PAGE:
Levels of FI - Bro
Financial independence (F.I.) is not just a goal that is achieved or not achieved. Instead it is a broad spectrum of states ranging from having a job that pays the bills to having a steady stream of income from investments so strong you can follow you dreams. To kick off this blog I am going to explain what my different levels of F.I. are. The end goal is to be able to not have money run your life but instead to just have money be a tool.
My Levels of FI
1. Having enough money to pay for expenses:
This is the most basic level of F.I. It is achieved when your income (most likely from a job) is equal to or greater than your expenses. It is impossible to get anywhere in life if you are simply racking up debt. If you are living on debt then you are simply building a house of cards. One tiny gust of wind and it will all come crashing down. I have been lucky in my life and always had a good job.
2. Own a house:
This level is on my list but might not be on everyone's list. A house is a place you can work, rest, and play. It provides shelter for your family and stability for your children. It is also a savings vehicle. As you make your mortgage payments a portion of that payment is to yourself. As the years pass you are buying the freedom of owning your own home. I do not consider a home to be an investment. It does not generate any cash and the value typically only tracks inflation.
3. House has a 15 year or less loan:
This is on my list but might not be on everyone's list. Once you have bought a house you also have the negative weight of debt. Debt in a way is a step away from F.I. It is the same is negative income. To minimize the negative effects of a mortgage it is best to minimize the debt you are in (bigger down payment and/or cheaper house) and pay it off as quickly as you are comfortable (shorter loan and/or extra payments). Personally the 15 year fixed mortgage is best for me. It offers some of the best rates and the shorter the term (length) the better.
4. Own a house outright:
In my book this is one of the most important steps to F.I. Owning a house outright means that you do not have any mortgages or loans against your property. This is important because if you own your home outright then you have much greater stability (if the stock market tanks you have a place to live) and your expenses are lower. Lower expenses helps with the following steps.
5. Passive income flows covers half of expenses:
This step seems fairly arbitrary but it is a major milestone on the spectrum of F.I. It means if for some reason you lose your job you have a large part of your expenses covered. Between cutting costs (eating out less, driving less) and scrabbling for work you could make your savings last quite some time.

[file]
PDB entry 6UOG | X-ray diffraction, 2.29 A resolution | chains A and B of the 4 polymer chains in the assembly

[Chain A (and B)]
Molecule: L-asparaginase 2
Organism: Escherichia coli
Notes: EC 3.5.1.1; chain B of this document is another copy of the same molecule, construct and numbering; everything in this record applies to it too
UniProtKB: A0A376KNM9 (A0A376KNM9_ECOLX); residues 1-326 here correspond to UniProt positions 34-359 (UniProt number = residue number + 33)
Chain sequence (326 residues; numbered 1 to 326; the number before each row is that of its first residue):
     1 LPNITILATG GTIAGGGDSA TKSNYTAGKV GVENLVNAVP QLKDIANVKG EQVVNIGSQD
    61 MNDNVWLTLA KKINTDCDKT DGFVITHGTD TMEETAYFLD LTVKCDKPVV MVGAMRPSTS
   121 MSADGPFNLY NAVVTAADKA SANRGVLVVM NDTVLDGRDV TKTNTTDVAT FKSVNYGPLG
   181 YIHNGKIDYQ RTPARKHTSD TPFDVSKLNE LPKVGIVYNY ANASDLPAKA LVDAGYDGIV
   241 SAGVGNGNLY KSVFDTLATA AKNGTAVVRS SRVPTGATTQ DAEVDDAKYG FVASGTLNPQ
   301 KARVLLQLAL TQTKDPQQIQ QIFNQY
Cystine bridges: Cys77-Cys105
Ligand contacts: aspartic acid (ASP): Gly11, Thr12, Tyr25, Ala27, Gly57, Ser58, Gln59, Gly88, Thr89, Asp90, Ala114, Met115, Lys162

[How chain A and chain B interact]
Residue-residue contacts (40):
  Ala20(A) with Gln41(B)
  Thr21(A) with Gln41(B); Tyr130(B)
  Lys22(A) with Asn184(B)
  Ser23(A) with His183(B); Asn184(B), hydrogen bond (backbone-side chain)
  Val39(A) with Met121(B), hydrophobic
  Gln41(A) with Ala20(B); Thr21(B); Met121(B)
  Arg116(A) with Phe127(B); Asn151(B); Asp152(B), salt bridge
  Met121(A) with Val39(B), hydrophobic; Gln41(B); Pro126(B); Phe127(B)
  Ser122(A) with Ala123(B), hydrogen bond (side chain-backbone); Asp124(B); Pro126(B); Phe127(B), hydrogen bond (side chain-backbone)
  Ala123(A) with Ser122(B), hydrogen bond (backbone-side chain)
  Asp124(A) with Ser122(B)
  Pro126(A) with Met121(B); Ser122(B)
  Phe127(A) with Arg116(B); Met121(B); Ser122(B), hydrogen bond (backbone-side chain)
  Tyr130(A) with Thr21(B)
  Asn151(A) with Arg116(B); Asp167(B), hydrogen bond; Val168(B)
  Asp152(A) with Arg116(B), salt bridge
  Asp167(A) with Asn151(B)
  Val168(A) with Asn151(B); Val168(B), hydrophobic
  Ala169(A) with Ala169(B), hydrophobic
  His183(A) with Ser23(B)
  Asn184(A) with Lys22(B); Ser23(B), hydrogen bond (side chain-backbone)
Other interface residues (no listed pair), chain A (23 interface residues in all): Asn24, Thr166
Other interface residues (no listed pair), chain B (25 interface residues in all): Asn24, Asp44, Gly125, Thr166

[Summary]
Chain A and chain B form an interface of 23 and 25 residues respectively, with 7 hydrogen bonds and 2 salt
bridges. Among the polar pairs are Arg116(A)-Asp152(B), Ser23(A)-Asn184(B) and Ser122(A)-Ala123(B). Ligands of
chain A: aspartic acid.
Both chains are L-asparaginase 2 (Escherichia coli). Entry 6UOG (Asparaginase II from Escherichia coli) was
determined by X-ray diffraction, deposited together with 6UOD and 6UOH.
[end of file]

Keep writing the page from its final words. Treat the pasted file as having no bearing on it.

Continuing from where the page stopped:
6. All expenses are covered by passive income and part time work:
This step does not require that you actually work a part time job it is more being in a place where you could get by with only a part time job. This is really the first step to retirement if that is your end game. Many people never fully retire. Instead they choose to work at a hobby or a job they love. Having the power to not need to work full time opens up many different avenues of retirement or alternative careers. I am currently at this step. I am quite happy with my job but it is nice to know I could get by with only a part time job.
7. Passive income covers expenses:
This is what most would consider true F.I. This allows you to tell your boss what you really think if you need to or to just read books for a few months if your heart desires. At this level of income you are not getting a new BMW or traveling much but on the other hand you will never need to eat cat food for dinner or worry about the water bill.
8 Full cost of living covered by passive income:
This is the level we should all strive for. It is also the level that is the hardest to tell if you reached. This is where you can live a normal life that you find comfortable. The difference between this step and step seven is at this level if you enjoy a new car every once in awhile you can get one or if you would like to travel a month per year you would not need to tap into your nest egg at all.
9 Baller mode (optional)
This step is a bit more controversial. If you have income significantly above your cost of living you have the freedom to really explore some more extreme ideas. This might include living overseas for months at a time, having a toy car, or donating ridiculous amounts of money to your church or charity. Given some of the savings rates in the FI community a few extra years might be all it takes to hit this level but then again the “just one more year” syndrome can be quite dangerous.
I have used these steps on my journey as guide posts. I personally need to see progress or I have a hard time continuing to work at my goal. The last step in the journey is one I am very torn about. I hate to be a consumer sucker but I also do like nice things and like the idea of being able to travel for extended periods of time. I think I am willing to work the extra few years to get there but only time will tell.